Multiple activist groups out of Syria are claiming that dozens of people, including at least ten children, were killed in a suspected chemical attack carried out in the city of Khan Sheikhoun in Idlib, Syria on Tuesday morning.
At least 200 more have been reportedly injured as a result of “poisonous gas” released via airstrike at 6:30AM local time. According to reports, the deaths came as the result of asphyxiation caused by exposure to an unknown gas or chemical agent. Less than five minutes later, at least three more strikes occurred in the same city, but that did not seem to involve the same agent.
The Syrian Observatory for Human Rights said that they attack is believed to have been carried out by jets belonging to the Syrian Army, though officials within the Syrian government have already begun to strongly deny any involvement. Witnesses claimed to see the dead foaming from the mouths as they struggled to breath. The ten children were all below the age of eight years old.
Mounzer Khalil, head of Idlib’s health authority claimed the strikes were carried out against rebels in Khan Sheikhoun and utilized sarin and chlorine gas. Per his accounts, the death toll is currently higher than fifty people, with at least three hundred injured.
“Most of the hospitals in Idlib province are now overflowing with wounded people,” Khalil told a news conference in Idlib.
The Observatory, a British based war monitoring group, claim that the death toll is currently at 58, and that subsequent strikes targeted medical facilities where victims were seeking treatment for the gas attack. The civil defense, commonly referred to as White Hats, who have often un-reported ties to extremism, claimed that one of the medical centers struck belonged to them.
The Syrian government has already begun denying allegations of the use of chemical weapons, which is not without historic precedent. A Sarin gas attack killed hundreds of civilians in Ghouta near the capital in August of 2013 – and although the Syrian government blamed the rebels, it was eventually uncovered via UN investigation that the government themselves had been responsible for the gross violation of human rights.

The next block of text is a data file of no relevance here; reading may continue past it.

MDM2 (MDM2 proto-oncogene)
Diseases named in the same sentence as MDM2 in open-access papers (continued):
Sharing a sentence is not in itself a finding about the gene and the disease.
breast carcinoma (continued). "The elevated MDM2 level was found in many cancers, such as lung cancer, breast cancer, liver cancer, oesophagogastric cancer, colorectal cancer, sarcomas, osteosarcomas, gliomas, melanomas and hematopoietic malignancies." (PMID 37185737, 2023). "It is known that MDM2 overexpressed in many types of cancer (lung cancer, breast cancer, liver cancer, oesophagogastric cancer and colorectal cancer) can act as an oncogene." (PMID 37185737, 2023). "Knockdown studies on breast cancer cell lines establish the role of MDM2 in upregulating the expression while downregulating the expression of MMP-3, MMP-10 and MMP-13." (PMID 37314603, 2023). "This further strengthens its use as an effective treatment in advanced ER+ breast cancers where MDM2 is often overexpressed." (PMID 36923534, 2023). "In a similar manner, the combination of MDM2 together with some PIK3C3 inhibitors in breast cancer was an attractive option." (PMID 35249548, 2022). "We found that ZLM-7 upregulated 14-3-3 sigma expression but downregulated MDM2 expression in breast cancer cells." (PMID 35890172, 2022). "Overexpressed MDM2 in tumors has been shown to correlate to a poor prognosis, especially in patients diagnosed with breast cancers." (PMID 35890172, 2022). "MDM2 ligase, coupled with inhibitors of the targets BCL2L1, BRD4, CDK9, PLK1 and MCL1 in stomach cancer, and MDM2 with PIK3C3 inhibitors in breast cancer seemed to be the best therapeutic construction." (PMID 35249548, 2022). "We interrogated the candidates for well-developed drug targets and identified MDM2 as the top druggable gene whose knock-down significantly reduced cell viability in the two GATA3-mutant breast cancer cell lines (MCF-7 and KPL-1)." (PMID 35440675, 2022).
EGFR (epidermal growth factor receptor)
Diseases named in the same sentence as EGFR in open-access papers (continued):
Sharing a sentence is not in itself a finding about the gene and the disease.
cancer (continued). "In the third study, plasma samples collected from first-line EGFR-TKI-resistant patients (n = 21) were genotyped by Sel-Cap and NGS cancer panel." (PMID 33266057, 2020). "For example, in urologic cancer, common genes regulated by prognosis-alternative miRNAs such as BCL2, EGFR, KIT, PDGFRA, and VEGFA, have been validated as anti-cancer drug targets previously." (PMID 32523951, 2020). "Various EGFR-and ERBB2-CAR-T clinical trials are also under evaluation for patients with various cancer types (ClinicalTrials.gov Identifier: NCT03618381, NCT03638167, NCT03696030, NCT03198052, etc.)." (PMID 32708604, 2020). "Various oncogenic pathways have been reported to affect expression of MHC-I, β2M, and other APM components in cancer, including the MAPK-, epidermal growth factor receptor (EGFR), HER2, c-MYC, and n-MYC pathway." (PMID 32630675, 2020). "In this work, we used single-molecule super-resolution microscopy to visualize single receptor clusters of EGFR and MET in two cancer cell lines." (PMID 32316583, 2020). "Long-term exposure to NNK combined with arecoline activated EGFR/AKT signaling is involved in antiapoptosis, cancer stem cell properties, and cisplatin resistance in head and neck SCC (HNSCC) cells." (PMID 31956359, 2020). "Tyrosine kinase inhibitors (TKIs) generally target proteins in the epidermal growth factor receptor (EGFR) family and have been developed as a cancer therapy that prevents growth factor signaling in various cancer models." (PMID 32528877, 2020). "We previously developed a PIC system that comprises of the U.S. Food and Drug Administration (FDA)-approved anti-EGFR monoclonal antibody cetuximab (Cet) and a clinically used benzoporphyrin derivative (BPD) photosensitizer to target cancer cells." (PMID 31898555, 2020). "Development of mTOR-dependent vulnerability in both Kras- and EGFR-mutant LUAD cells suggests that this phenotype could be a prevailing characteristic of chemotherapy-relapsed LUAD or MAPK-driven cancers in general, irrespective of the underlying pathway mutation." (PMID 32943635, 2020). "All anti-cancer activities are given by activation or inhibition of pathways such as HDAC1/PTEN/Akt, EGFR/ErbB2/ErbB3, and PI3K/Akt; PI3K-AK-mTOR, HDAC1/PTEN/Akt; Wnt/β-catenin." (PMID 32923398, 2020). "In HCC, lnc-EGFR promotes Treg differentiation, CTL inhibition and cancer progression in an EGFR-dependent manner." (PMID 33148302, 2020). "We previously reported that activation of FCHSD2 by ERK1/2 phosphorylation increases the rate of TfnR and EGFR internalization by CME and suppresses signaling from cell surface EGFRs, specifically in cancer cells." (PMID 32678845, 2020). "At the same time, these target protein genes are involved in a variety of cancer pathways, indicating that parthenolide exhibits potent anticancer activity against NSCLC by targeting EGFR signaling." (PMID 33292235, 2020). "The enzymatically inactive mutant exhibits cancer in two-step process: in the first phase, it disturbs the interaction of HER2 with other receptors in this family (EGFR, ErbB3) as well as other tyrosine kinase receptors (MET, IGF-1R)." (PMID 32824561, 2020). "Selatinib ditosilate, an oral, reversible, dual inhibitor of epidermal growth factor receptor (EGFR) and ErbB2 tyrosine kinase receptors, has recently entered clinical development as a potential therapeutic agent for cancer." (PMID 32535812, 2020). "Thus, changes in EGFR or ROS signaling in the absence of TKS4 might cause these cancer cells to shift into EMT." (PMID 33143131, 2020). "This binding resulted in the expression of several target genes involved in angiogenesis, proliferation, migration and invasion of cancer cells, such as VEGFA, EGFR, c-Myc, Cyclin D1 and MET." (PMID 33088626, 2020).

The Syrian Army “has not and does not use them, not in the past and not in the future, because it does not have them in the first place,” a statement from the government claimed Tuesday morning.
France has called an emergency meeting of the U.N. Security Council as a result of reports coming in from Syria. Turkey, which backs rebel forces within Syria, has already made claims that this attack could weaken Russian support for Assad, and destabilize the entire region.
“A new and particularly serious chemical attack took place this morning in Idlib province. The first information suggests a large number of victims, including children. I condemn this disgusting act,” French Foreign Minister Jean-Marc Ayrault said in a statement prior to the meeting.
Pictures have begun to surface from the scene of rescue workers wearing oxygen masks and wearing protective suits, carrying the bodies of the children caught in the poisonous gas. Activists out of Northern Syria promptly began sharing images on social media of at least one victim foaming from the mouth and rescue workers attempting to hose down surviving children as they writhe on the floor. The validity of these photographs has yet to be confirmed, however.
Syrian jets also conducted strikes in the town of Salqin on Tuesday morning, killing at least eight more people.
Emergency workers are currently attempting to evacuate the wounded to Turkey, and reports indicate they have already begun receiving victims who are being treated for symptoms in keeping with claims of a chemical attack.
Featured image courtesy of CBS News